I put up suet feeders as well.  The fat in them helps birds overwinter better because of the amount of energy it provides.  Woodpeckers, bushtits, and chickadees are fond of it.  There is also a hummingbird feeder which I fill from time to time, although they are mostly interested in the honeysuckle flowers covering my deck arbor. 

The birds above are black-headed grosbeaks.  A strange name to be sure; the grosbeak term comes from their very thick bills which can crack just about any seed or nut they come across.  They appear occasionally.  I hear them far more often than I see them; their trill echos throughout the nearby wooded areas.  The male is probably the most colourful bird that comes calling, although a male rufous hummingbird will give him a run for his money.

I have seen about 20 species of bird come to my feeders.  They include various sparrows, siskin, bushtits, several blackbird species, hummers, chickadees, robin, and tree swallows; admittedly the last ones were only interested in my birdhouses though.  I have a pair of chickadees using one of my birdhouses this year.  Last year a raccoon got into one and took the chicks.  I made it much harder to access this year.

I am looking forward to another year of back yard birding.  And the great thing is, I can do it in the comfort of my own home.

Monday, April 29, 2019

The Royal Albatross

Royal Albatross - the sky is its home.
The epitome of flight is probably best illustrated in the albatross.  An amazing bird on just so many levels, it spends more time aloft than it does on the ground and sea combined.  The royal albatross does not quite have the longest wingspan out there, but it is close at over 3 meters in length.  Fully stretched out it could cover the distance between the floor and the rim of a standard basketball net.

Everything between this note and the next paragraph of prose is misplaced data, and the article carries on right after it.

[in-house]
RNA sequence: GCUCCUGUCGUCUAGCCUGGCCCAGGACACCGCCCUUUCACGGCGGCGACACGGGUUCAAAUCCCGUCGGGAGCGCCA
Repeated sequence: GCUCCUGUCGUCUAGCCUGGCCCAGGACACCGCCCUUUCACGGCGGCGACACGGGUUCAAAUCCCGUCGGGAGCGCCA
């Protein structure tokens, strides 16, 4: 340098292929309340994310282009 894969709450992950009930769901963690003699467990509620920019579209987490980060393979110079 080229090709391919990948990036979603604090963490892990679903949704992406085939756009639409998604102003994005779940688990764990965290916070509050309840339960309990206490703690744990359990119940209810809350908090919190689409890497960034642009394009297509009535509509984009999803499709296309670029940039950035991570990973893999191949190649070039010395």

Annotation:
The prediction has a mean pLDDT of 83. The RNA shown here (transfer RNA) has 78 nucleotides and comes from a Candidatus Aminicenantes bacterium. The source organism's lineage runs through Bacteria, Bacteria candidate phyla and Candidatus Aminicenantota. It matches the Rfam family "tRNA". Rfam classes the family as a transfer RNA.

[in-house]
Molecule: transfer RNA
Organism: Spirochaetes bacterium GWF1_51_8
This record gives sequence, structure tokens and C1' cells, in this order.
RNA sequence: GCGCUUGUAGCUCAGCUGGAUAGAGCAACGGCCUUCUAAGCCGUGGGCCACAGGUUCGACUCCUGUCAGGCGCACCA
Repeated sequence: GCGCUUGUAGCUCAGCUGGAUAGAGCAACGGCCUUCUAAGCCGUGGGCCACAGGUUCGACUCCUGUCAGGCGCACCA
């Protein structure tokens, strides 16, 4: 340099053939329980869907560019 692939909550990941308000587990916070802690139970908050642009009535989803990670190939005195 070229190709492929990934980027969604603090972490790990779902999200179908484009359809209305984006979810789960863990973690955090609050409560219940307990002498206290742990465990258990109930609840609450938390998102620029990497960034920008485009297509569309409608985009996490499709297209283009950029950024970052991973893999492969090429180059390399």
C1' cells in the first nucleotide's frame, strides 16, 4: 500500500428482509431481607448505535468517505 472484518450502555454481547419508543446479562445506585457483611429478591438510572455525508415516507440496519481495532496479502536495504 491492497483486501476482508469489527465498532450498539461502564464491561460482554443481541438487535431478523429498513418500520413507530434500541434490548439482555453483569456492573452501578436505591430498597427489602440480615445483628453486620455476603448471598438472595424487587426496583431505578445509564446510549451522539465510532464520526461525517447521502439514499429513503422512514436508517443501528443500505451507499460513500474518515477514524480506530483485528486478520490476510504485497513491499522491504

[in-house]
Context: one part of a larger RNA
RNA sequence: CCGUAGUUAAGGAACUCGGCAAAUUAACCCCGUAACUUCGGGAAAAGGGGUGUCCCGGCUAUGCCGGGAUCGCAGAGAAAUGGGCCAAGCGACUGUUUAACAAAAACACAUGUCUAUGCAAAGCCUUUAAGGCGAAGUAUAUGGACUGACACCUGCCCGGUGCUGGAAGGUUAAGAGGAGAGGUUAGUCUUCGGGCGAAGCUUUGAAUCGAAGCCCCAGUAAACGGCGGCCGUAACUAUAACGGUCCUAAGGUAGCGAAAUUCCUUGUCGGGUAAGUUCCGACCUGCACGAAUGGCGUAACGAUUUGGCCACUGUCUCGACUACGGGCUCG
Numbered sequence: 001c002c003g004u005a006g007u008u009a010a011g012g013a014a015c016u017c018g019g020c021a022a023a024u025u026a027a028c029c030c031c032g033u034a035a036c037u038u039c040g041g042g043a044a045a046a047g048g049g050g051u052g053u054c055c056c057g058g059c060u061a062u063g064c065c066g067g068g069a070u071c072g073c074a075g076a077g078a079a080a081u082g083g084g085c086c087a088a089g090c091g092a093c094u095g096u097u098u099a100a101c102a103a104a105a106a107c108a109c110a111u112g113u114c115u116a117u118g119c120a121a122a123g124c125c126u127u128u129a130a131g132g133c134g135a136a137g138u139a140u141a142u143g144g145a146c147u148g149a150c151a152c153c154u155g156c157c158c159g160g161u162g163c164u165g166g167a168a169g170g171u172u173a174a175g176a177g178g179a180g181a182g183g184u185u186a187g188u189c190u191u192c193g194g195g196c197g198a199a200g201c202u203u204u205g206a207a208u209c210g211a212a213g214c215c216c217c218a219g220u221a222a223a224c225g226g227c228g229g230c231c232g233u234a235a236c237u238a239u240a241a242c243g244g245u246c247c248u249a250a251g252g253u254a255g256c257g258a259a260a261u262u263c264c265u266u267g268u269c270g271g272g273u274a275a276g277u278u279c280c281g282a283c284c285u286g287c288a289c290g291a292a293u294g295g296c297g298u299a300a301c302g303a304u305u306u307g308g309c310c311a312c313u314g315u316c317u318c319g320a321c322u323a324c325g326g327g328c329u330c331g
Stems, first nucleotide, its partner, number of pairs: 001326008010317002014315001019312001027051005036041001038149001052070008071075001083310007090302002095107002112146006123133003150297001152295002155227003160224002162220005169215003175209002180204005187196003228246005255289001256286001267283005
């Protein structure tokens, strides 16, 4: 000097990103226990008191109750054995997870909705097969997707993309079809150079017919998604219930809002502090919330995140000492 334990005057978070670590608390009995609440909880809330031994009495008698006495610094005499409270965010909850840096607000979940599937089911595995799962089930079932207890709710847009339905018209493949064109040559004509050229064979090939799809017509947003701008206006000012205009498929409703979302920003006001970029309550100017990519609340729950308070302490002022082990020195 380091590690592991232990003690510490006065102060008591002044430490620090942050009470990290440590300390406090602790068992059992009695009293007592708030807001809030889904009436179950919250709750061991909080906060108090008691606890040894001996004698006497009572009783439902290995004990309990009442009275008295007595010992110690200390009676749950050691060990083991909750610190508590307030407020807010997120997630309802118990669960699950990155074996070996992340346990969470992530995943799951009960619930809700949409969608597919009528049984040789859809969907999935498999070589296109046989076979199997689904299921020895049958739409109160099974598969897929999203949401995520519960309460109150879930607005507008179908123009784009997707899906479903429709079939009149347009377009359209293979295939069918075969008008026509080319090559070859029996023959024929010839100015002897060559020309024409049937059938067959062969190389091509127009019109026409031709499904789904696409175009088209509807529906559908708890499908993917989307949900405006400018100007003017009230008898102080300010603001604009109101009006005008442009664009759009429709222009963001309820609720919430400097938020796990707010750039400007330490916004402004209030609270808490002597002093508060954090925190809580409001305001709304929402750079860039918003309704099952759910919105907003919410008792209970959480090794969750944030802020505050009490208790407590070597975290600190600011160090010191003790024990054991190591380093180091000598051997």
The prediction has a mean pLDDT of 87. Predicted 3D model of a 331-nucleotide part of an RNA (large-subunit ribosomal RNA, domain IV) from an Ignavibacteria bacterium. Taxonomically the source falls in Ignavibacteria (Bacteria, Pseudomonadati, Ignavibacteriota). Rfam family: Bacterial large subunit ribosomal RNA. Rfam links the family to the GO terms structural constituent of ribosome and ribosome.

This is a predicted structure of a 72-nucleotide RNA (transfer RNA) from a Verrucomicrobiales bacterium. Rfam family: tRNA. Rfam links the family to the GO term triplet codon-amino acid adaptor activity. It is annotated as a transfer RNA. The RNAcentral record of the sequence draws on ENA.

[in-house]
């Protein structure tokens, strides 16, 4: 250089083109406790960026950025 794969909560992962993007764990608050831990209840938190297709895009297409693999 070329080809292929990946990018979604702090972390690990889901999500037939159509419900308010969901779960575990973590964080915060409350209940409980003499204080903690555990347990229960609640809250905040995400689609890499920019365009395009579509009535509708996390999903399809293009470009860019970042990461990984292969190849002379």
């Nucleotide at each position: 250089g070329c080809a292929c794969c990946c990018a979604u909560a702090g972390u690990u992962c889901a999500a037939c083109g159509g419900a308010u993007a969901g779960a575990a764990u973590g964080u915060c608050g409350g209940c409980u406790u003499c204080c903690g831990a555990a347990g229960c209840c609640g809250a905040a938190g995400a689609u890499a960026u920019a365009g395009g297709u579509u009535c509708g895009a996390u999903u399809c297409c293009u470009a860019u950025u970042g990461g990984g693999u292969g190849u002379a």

It takes 6 or more years for a royal albatross to mature.  Its first year is spent being looked after by its parents.  When ready to fly, the fledgling will spread its great wings and soar out to open sea; it will not touch land again for up to five years.  During that time it feeds on surface creatures, whatever they may be.  When sexually mature the albatross returns to its nesting site.  The royal albatross only breeds in a few places; numbers had been greatly reduced because of introduced pests and man's fondness for usurping the land for his own purposes.

Albatross are unique in that they have not established evasion or defensive techniques regarding predators.  Having bred in the same location, devoid of any predators, for centuries, they do not avoid creatures which would harm them, their eggs, or their young.  You would think that mice would be of no concern to an albatross, which outweighs them 1000 to 1.  Yet mice will strip a bird of its flesh without it putting up a fight or concern.  Have a look at this article, done by National Geographic.

The albatross takes a mate and remains with that individual for life.  That being said, breeding is not completely monogamous.  However, partners stick together to raise the chicks regardless of who the father is.  I guess they are more concerned about the well being of the young than about who copulated with mom.  Maybe having a "bird brain" is not such a bad thing.  A single egg is laid.  After rearing the young the couple takes a year off.  They travel the world, covering tens if not hundreds of thousands of miles in the time away.  They do not necessarily stay together.  The always return to the same place with the idea of raising a new family.

Most albatross live in the southern hemisphere where there is more ocean than land.  They also tend towards the cooler climates, so seeing one in the mid-latitudes is unlikely.  We were fortunate to see them in their natural element on New Zealand's south island.  It's the only place in the world where they nest on a mainland site.  Most are found way offshore on tiny rocky islands.  Even though they breed in such isolation, their numbers are still being reduced by our carelessness and lack of awareness.  Reading this will help you be more aware - let's care for our Earth.  It's the only planet we have.

Wednesday, April 24, 2019

Tree swallows mating.

A pair of tree swallows preparing to raise a family.

A little privacy, please! 

The young couple did not seem to mind we watching, especially with the long lens poking out of my camera.  Intimacy with seclusion was not a high priority for this mating pair of tree swallows.  Furthermore, the male mounted the female, left, and returned numerous times during the process of copulation.  She presented herself by lowering her head to the surface and raising her hind end.  He clearly seemed to understand the signal and was only too glad to oblige her.